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11 Feb 2019

Happy new Regulations day! The 'Market Pillar' takes steps to open up the railways to competition

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Today (11 February 2019) sees the coming into force of provisions intended to implement the "Market Pillar" of the Fourth Railway Package of EU legislation following the approval of EU Directive 2016/2370 in December 2016. They recognise the ever-increasing steps which the European Union is taking towards opening up railway markets to competition, through the strengthening of the requirement to separate (both in theory and practice) the management of railway infrastructure from railway undertakings (or train operations).

The Railways (Access, Management and Licensing of Railway Undertakings) (Amendment) Regulations 2019 ("2019 Regulations") amends The Railways Infrastructure (Access, Management and Licensing of Railway Undertakings) Regulations 2016 ("2016 Regulations") – but only for a "transitory period".

Interestingly, with the United Kingdom shortly scheduled to withdraw from the European Union, the amendments made by the 2019 Regulations only have effect for a "transitory period". This is the period from today until the end of 31st December 2020 – this date being aligned with the end of the proposed Brexit transition period. Clearly, as the 2019 Regulations (and the 2016 Regulations) derive from EU law, depending on the future relationship with Europe, these will need to be revisited in due course.

The amendments introduced by the 2019 Regulations will be particularly relevant when considering Alliancing with Network Rail or other arrangements where infrastructure management and train operations are brought together or managed within the same group of companies. Infrastructure managers may also wish to ensure that incentive arrangements for senior employees are reviewed to ensure they are consistent with the new requirements. The good news is that references to the 2016 Regulations in documentation should remain correct (as they are amended by the 2019 Regulations).

It is worth noting that the Fourth Railway Package should also be implemented in other member states, which may offer opportunities for those looking at competitions in EU member states that have traditionally had vertically integrated structures.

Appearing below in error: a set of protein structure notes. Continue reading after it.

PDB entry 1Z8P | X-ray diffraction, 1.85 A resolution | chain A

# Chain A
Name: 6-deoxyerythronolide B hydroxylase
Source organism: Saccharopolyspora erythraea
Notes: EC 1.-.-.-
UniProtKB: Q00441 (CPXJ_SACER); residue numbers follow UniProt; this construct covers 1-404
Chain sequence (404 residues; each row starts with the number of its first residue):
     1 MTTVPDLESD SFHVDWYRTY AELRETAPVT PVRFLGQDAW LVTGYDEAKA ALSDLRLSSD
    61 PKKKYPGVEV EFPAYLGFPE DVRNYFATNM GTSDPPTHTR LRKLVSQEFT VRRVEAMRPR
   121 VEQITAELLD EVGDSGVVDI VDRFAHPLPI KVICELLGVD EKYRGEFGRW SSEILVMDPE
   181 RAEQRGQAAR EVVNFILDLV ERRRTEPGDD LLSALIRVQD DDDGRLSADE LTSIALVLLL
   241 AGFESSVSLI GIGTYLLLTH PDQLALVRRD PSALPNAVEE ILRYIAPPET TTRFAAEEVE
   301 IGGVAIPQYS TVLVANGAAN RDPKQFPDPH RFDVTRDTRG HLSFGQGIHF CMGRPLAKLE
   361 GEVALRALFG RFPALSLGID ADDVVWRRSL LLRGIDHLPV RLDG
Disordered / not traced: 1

Key changes introduced by the 2019 Regulations include:

  • There are strengthened separation requirements within vertically integrated undertakings so that decisions on the "essential functions" are genuinely taken independently and without a conflict of interest arising. For example:
     
    • there are restrictions on individuals being concurrently employed or appointed as a member of the management board of an infrastructure manager and a railway undertaking;
    • an individual cannot be responsible for taking decisions on the "essential functions" and be a member of the management board of a railway undertaking;
    • members of the management board of an infrastructure manager cannot receive performance-based remuneration from any other entity within the vertically integrated undertaking or bonuses relating to the performance of particular railway undertakings;
    • information barriers are required around matters relating to the "essential functions" where IT systems are shared within a vertically integrated undertaking; and
    • there are strengthened financial transparency requirements, such as no dividends being payable to companies exercising control over both the infrastructure manager and a railway undertaking, no loans being made between infrastructure manager and railway undertaking and loans between entities within a vertically integrated group being on market terms.
  • There are new or amended definitions including:
     
    • "essential functions" is newly defined as train path allocation and infrastructure charging;
    • "infrastructure manager" is amended to tie in with the operation, maintenance and renewal of railway infrastructure and participating in its development;
    • "vertically integrated undertaking", in essence, means groups of companies where there is both an infrastructure manager and a railway undertaking in the group, save where both are directly controlled by a Member State; and
    • "maintenance", "renewal" and "upgrading" are also now expressly defined.
  • Provisions previously applying only to international railway passenger services now apply to all railway passenger services.
  • There is a requirement for cross-border cooperation in the event of cross-border disruption.
  • There are additional specific grounds (in addition to being "unfairly treated, discriminated against or is in any other way aggrieved") upon which an appeal can be made to the ORR as the regulator. These are:
     
    • traffic management;
    • renewal planning and scheduled or unscheduled maintenance; and
    • compliance with the requirements on separation and conflicts of interest.
  • More detail is set out on the requirements for the allocation process for track capacity. Largely, the UK is expected to already comply with this. The default date for the half-yearly timetable change in the 2019 Regulations is set as mid-June, whereas in the UK it is currently towards the end of May. The May date will still be permitted; however there is a process for notifying the Commission if international traffic may be affected.

A link to the 2019 Regulations can be found here.

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